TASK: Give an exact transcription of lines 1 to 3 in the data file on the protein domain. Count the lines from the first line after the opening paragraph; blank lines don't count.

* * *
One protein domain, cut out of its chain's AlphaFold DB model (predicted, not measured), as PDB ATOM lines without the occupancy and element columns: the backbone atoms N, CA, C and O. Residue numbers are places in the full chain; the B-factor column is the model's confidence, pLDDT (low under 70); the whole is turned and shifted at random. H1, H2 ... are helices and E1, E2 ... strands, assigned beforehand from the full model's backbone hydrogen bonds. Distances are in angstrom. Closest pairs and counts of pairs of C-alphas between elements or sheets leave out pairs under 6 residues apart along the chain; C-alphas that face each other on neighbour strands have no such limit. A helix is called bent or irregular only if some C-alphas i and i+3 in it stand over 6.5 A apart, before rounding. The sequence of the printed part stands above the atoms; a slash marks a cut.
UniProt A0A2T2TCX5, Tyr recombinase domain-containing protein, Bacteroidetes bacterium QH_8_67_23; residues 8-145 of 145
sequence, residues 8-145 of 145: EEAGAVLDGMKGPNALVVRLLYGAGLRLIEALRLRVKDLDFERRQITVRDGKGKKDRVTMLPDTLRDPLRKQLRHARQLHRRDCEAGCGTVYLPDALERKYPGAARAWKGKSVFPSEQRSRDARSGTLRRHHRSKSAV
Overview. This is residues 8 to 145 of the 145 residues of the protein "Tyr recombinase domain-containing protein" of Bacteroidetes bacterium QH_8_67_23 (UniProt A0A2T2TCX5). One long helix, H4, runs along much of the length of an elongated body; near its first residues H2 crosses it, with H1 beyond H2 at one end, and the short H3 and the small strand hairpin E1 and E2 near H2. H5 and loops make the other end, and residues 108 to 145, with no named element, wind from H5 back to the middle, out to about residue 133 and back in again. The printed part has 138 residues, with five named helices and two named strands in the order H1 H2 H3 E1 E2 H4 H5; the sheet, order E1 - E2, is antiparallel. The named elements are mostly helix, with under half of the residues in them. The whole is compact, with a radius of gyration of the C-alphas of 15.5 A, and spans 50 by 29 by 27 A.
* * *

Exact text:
UniProt A0A2T2TCX5, Tyr recombinase domain-containing protein, Bacteroidetes bacterium QH_8_67_23; residues 8-145 of 145
sequence, residues 8-145 of 145: EEAGAVLDGMKGPNALVVRLLYGAGLRLIEALRLRVKDLDFERRQITVRDGKGKKDRVTMLPDTLRDPLRKQLRHARQLHRRDCEAGCGTVYLPDALERKYPGAARAWKGKSVFPSEQRSRDARSGTLRRHHRSKSAV
Overview. This is residues 8 to 145 of the 145 residues of the protein "Tyr recombinase domain-containing protein" of Bacteroidetes bacterium QH_8_67_23 (UniProt A0A2T2TCX5). One long helix, H4, runs along much of the length of an elongated body; near its first residues H2 crosses it, with H1 beyond H2 at one end, and the short H3 and the small strand hairpin E1 and E2 near H2. H5 and loops make the other end, and residues 108 to 145, with no named element, wind from H5 back to the middle, out to about residue 133 and back in again. The printed part has 138 residues, with five named helices and two named strands in the order H1 H2 H3 E1 E2 H4 H5; the sheet, order E1 - E2, is antiparallel. The named elements are mostly helix, with under half of the residues in them. The whole is compact, with a radius of gyration of the C-alphas of 15.5 A, and spans 50 by 29 by 27 A.